Jump to content
Search In
  • More options...
Find results that contain...
Find results in...
Sign in to follow this  
Guest Ido Portal

Superman is alive and 19

Recommended Posts

Guest Ido Portal

-6mRbQG-PL4

I hope you can appreciate this phenomenal individual. This is a rare thing you get to see here today.

Ido.

Share this post


Link to post
Share on other sites
Blairbob

He is pretty incredible, I saw the video post over at CF then PM.

Share this post


Link to post
Share on other sites
Tarun Suri

I can't believe his snatch! Amazing.

Share this post


Link to post
Share on other sites
JL

I saw this guy squat back when I came across a John Broz topic. From what I have read, he is using a Bulgarian-like protocol. Some people don't buy his (Broz) talk, however, saying he must have found a drug or stack which keeps the nervous system from burning out. The notion is that he is trying to save U.S. lifting.

Share this post


Link to post
Share on other sites
wingspan

My knees have to look away when he squats! :shock:

Share this post


Link to post
Share on other sites
Joshua Naterman

That snatch is just so fluid!

... why do I feel like I made a dirty joke saying that? :oops: :shock:

  • Upvote 1

Share this post


Link to post
Share on other sites
Guest Ido Portal

He didnt find any drug or secret.

Its all about work capacity. This kid trains under a coach that believes in multiple sessions a day.

When will people understand? Work capacity can be developed, and when it does, it is the best tool in the toolbox,

because it makes all the other tools much more stronger.

I have been using twice and three times a day training and have been training for 8-10 hours at times, and I have to juggle many things I train for, s&c is only a tiny part of the picture. People have shouted 'overtraining' at me and my students for years. These same people are weak and out of the game right now.

Ido.

Share this post


Link to post
Share on other sites
heinrich

I'm not an expert but 200 kilos at a bodyweight of 130 kg/ 286 pounds is truly amazing :shock:

(I think world record is 213 kg in that weight class = 105+ kg)

Look at this video from the 1996 Olympic Games. Most of these guys struggle with less than 200 kg although heavier than Pat Mendez!

Share this post


Link to post
Share on other sites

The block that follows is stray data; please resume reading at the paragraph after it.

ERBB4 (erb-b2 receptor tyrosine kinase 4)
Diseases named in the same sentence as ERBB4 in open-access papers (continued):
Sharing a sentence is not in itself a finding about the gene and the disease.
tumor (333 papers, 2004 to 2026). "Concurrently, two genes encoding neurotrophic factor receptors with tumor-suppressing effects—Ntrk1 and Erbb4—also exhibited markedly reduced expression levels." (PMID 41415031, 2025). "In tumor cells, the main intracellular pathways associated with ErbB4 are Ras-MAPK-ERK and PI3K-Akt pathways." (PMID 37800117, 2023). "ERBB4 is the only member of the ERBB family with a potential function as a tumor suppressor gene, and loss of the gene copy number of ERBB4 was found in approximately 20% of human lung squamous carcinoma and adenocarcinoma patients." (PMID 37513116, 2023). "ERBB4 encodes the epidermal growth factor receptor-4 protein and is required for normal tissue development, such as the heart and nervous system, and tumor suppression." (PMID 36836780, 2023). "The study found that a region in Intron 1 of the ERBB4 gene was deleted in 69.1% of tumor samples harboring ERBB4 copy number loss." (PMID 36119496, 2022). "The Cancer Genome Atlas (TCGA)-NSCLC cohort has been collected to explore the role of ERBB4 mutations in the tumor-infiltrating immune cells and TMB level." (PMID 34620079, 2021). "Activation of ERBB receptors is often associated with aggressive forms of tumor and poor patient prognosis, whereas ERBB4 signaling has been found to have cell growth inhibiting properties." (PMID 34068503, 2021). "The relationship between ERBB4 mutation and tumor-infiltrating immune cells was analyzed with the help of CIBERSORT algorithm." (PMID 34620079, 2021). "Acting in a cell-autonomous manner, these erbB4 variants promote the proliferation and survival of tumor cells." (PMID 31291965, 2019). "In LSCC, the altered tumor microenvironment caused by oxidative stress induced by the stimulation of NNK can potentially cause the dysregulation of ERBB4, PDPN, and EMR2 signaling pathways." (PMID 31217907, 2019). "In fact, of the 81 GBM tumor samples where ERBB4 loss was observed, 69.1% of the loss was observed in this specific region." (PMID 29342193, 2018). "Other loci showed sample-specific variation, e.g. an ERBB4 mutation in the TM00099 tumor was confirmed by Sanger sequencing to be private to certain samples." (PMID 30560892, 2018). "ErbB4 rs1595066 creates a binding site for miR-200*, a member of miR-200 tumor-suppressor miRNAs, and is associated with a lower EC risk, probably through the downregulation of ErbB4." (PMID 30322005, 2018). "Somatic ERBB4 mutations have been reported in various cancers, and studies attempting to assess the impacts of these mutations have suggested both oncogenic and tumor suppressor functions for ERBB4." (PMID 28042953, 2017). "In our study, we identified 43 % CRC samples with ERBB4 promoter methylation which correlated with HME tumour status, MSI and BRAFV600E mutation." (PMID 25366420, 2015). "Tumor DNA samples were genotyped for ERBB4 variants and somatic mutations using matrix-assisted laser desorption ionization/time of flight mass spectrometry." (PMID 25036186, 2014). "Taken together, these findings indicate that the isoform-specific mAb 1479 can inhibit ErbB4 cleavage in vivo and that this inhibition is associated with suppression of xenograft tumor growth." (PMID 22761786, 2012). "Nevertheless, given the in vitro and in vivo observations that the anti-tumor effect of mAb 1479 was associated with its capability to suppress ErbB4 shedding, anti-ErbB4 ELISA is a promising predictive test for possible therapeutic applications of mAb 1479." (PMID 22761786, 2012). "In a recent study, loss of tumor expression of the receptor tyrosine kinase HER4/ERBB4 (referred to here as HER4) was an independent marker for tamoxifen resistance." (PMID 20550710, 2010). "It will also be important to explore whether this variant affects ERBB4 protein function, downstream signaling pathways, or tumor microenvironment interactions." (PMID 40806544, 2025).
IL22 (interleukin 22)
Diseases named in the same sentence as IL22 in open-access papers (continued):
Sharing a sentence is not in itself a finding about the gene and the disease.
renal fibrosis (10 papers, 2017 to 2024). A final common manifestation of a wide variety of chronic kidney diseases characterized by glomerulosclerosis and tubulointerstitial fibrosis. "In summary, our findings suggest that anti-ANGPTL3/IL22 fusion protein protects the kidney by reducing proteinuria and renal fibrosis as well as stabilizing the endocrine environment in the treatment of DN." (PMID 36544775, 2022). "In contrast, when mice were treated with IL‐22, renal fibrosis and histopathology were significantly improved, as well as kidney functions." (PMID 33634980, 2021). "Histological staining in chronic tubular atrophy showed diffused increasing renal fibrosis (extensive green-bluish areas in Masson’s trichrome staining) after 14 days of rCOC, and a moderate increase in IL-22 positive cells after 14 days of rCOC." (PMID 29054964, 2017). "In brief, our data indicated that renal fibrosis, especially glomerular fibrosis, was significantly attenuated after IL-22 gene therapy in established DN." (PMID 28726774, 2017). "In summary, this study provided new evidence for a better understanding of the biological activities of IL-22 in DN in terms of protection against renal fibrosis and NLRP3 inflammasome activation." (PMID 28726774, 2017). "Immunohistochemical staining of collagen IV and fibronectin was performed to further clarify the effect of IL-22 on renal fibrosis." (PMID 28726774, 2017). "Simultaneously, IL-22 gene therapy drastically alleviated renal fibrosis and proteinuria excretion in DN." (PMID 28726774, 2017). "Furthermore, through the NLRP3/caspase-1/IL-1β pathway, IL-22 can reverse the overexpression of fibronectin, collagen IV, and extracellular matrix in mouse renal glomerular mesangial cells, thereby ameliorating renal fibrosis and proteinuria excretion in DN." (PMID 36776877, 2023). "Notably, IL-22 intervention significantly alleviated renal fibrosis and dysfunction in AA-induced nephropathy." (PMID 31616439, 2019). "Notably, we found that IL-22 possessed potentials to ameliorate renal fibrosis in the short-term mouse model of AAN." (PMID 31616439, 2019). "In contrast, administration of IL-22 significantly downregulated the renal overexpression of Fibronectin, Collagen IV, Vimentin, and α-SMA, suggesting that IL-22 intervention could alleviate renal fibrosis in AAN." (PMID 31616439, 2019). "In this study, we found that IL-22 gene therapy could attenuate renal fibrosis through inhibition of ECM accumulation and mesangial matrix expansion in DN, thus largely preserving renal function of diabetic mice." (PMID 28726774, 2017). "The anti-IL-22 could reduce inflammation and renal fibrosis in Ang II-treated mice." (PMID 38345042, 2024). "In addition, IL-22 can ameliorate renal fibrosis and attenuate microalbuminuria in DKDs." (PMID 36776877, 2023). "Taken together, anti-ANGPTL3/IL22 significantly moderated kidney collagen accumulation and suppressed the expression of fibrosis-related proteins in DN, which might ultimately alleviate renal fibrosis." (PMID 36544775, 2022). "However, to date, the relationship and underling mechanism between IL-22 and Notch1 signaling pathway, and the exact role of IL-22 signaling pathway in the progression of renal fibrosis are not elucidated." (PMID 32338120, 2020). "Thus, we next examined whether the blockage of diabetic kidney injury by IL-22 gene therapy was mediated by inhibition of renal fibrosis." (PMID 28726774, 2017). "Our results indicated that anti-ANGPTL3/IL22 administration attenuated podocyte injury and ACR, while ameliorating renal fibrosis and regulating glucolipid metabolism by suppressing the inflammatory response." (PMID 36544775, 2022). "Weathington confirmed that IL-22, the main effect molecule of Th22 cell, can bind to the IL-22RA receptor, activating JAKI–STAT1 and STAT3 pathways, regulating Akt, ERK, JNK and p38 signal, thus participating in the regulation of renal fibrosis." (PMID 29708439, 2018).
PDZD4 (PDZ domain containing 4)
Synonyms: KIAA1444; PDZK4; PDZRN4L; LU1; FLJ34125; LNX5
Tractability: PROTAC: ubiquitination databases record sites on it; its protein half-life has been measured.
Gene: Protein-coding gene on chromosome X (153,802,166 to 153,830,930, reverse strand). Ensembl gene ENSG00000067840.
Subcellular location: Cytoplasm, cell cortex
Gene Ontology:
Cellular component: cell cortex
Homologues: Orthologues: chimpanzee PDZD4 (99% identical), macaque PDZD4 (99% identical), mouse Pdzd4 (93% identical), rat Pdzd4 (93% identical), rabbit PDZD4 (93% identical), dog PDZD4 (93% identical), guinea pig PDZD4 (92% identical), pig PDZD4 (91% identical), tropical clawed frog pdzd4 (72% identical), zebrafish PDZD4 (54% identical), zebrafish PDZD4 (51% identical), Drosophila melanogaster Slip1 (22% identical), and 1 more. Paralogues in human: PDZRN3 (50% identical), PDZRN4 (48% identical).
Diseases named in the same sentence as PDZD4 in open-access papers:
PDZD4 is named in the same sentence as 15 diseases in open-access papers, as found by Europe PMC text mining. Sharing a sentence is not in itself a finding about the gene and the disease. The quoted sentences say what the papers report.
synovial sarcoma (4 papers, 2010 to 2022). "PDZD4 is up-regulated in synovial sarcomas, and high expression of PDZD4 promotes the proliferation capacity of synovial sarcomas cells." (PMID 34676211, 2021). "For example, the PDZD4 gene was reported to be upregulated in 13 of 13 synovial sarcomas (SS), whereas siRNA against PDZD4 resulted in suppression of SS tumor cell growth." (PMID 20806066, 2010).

Razz

Saw this video a few days ago..it is truly insane

Share this post


Link to post
Share on other sites
Gregor

Insane!!!

Share this post


Link to post
Share on other sites
Alvaro Antolinez

:shock: :shock: :shock: :shock: definitely I don´t wanna be in bad terms with this boy!

That bar was flexing as being made of rubber!

Share this post


Link to post
Share on other sites
Blairbob

Thanks, Ido for the input. What most of us seem to lack is the the patience and time to build up to the work capacity so we just chalk it and say, "overtraining" too early. Too much for many of us, not enough for some others.

Share this post


Link to post
Share on other sites
JL
He didnt find any drug or secret.

Its all about work capacity. This kid trains under a coach that believes in multiple sessions a day.

When will people understand? Work capacity can be developed, and when it does, it is the best tool in the toolbox,

because it makes all the other tools much more stronger.

I have been using twice and three times a day training and have been training for 8-10 hours at times, and I have to juggle many things I train for, s&c is only a tiny part of the picture. People have shouted 'overtraining' at me and my students for years. These same people are weak and out of the game right now.

Ido.

I agree that work capacity plays a big role, and it is a common denominator among Olympic lifting programs. I have yet to see one that doesn't incorporate a lot of volume. Some of Broz qoutes are too extreme. Essentially, he has said overtraining is a myth, and that if you are feeling weak after a stretch of workouts, you need more. I listed some qoutes from John Broz, this kid's trainer.